WULF: All of them are outside most of the day when they’re on their plantations. Madison, for example, has a pair of gardening trousers, which are described as so worn that he has patches on the knees. So he must have been out there in the garden doing some weeding. Otherwise, you don’t have holes on the knees. So I think they’re all out there but, obviously, at the same time, the slaves are doing kind of the backbreaking work.
Again, the question “what are the contributions of the slaves?” is largely ignored in favor of casting the founding fathers as not only great thinkers and freedom fighters, but also industrious workers. The contribution of the enslaved labor to these Colonial gardens, according to this scripted history, is the “backbreaking work,” and nothing more. This is the story told by the experts and distributed widely for public consumption. It is with this story and its omissions in mind that I look at the gardens and greenhouse at the Wye House Plantation in Talbot County, Maryland as part of the Archaeology in Annapolis project.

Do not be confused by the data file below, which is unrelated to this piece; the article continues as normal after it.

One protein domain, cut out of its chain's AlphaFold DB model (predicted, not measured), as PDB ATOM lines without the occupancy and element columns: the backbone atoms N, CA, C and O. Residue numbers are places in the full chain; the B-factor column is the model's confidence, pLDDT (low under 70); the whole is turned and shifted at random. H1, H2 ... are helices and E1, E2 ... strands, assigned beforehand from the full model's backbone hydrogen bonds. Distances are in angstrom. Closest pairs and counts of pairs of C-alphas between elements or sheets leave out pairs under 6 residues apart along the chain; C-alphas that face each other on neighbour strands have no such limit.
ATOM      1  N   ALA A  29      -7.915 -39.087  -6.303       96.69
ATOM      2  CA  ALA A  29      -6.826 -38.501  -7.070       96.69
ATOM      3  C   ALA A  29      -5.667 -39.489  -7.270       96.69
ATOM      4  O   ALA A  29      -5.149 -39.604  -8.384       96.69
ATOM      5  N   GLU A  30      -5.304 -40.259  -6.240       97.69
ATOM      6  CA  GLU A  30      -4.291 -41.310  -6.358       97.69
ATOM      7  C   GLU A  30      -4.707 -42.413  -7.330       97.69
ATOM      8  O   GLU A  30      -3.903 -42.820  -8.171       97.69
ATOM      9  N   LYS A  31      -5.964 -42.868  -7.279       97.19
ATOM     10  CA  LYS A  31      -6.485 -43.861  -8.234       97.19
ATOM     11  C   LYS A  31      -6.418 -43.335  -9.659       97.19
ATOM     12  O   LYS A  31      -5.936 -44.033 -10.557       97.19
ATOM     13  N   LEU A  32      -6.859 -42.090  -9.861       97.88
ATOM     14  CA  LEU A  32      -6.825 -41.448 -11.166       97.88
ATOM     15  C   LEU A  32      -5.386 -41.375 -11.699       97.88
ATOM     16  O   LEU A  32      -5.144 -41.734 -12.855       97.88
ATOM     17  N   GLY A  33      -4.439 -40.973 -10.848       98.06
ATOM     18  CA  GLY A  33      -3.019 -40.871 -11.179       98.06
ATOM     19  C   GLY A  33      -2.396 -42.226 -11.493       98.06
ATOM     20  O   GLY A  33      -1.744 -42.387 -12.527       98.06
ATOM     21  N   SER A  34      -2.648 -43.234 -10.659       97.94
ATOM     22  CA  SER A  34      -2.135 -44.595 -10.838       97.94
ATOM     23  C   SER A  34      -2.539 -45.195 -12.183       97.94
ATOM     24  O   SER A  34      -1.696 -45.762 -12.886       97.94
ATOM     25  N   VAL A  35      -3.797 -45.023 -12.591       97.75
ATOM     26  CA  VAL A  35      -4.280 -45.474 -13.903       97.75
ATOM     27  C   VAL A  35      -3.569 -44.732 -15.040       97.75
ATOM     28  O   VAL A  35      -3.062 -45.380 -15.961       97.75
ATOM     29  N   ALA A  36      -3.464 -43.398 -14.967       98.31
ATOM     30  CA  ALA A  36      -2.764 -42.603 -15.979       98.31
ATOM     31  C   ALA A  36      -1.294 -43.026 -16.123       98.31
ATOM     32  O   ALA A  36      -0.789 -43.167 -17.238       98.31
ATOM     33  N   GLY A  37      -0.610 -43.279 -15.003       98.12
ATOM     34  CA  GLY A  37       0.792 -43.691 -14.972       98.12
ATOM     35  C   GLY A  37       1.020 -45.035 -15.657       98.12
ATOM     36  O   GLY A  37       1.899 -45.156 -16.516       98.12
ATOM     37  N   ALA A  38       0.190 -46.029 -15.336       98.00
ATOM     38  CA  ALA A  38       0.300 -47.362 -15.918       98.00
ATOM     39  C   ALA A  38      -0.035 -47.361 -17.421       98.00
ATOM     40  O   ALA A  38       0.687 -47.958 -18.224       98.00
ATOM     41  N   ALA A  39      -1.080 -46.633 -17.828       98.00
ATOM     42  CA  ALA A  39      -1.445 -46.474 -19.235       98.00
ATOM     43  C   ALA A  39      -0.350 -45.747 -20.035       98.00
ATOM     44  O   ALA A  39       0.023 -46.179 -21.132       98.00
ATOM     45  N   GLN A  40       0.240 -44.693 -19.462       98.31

Frederick Douglass, who was enslaved at the Wye Plantation as a child, described “The fertile garden, many acres in size, constituting a separate establishment, distinct from the common farm–with its scientific gardener, imported from Scotland…” For Douglass and other visitors, the 18th-century garden’s distinctiveness came from the use of scientific gardening and principles of order that were in fashion at the time and employed by the owner of Wye House, Edward Lloyd IV. The botanical literature and equipment for the greenhouse, such as a thermometer, that appear in the Lloyd’s records suggest the knowledge and precision necessary to keep the plants healthy. In this period, greenhouses became outdoor curiosity cabinets, where Colonial gentry collected and imposed order on living specimens, constructing a landscape to their worldview. As the scholarship on greenhouses show, the structures provided a protective house for plants that were aesthetically pleasing, exotic or rare, useful as medicine or food, and could be used for experimentation and science. They also contained a social element, since they were a means for the owner to control nature, gain and reproduce prestige, and reflect a particular social identity. An entire network of global exploration and colonization brought an exchange of seeds and botanical knowledge to elite gardens. This is the Euro-American tradition in which the founding fathers and Edward Lloyd operated as gentlemen gardeners, and the culture that dominates the narrative of early American gardening.